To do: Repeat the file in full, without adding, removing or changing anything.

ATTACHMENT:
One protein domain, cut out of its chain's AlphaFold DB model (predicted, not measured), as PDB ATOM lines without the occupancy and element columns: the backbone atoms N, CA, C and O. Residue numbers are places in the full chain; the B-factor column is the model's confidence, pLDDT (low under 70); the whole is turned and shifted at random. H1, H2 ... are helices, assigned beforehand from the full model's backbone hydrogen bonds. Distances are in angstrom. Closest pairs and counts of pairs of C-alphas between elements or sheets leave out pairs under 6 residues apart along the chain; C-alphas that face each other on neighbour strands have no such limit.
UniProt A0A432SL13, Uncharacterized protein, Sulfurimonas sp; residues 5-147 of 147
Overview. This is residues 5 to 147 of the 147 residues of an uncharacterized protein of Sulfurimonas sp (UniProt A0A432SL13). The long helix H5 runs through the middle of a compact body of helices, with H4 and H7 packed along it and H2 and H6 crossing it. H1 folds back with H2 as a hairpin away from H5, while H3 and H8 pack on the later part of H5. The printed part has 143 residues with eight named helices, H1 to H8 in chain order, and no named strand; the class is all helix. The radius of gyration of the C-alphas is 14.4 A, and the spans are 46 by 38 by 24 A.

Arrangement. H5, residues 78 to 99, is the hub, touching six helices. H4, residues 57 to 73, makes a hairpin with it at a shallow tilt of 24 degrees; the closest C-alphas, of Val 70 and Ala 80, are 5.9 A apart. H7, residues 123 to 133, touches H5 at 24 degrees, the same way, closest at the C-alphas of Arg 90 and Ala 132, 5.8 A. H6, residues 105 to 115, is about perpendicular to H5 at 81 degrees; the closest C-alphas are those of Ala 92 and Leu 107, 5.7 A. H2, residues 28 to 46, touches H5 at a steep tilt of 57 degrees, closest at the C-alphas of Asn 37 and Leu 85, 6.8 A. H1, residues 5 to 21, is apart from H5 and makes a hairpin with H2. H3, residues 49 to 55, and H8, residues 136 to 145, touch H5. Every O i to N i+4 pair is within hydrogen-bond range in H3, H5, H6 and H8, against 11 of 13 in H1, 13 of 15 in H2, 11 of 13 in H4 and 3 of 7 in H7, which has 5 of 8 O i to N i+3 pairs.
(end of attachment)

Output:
One protein domain, cut out of its chain's AlphaFold DB model (predicted, not measured), as PDB ATOM lines without the occupancy and element columns: the backbone atoms N, CA, C and O. Residue numbers are places in the full chain; the B-factor column is the model's confidence, pLDDT (low under 70); the whole is turned and shifted at random. H1, H2 ... are helices, assigned beforehand from the full model's backbone hydrogen bonds. Distances are in angstrom. Closest pairs and counts of pairs of C-alphas between elements or sheets leave out pairs under 6 residues apart along the chain; C-alphas that face each other on neighbour strands have no such limit.
UniProt A0A432SL13, Uncharacterized protein, Sulfurimonas sp; residues 5-147 of 147
Overview. This is residues 5 to 147 of the 147 residues of an uncharacterized protein of Sulfurimonas sp (UniProt A0A432SL13). The long helix H5 runs through the middle of a compact body of helices, with H4 and H7 packed along it and H2 and H6 crossing it. H1 folds back with H2 as a hairpin away from H5, while H3 and H8 pack on the later part of H5. The printed part has 143 residues with eight named helices, H1 to H8 in chain order, and no named strand; the class is all helix. The radius of gyration of the C-alphas is 14.4 A, and the spans are 46 by 38 by 24 A.

Arrangement. H5, residues 78 to 99, is the hub, touching six helices. H4, residues 57 to 73, makes a hairpin with it at a shallow tilt of 24 degrees; the closest C-alphas, of Val 70 and Ala 80, are 5.9 A apart. H7, residues 123 to 133, touches H5 at 24 degrees, the same way, closest at the C-alphas of Arg 90 and Ala 132, 5.8 A. H6, residues 105 to 115, is about perpendicular to H5 at 81 degrees; the closest C-alphas are those of Ala 92 and Leu 107, 5.7 A. H2, residues 28 to 46, touches H5 at a steep tilt of 57 degrees, closest at the C-alphas of Asn 37 and Leu 85, 6.8 A. H1, residues 5 to 21, is apart from H5 and makes a hairpin with H2. H3, residues 49 to 55, and H8, residues 136 to 145, touch H5. Every O i to N i+4 pair is within hydrogen-bond range in H3, H5, H6 and H8, against 11 of 13 in H1, 13 of 15 in H2, 11 of 13 in H4 and 3 of 7 in H7, which has 5 of 8 O i to N i+3 pairs.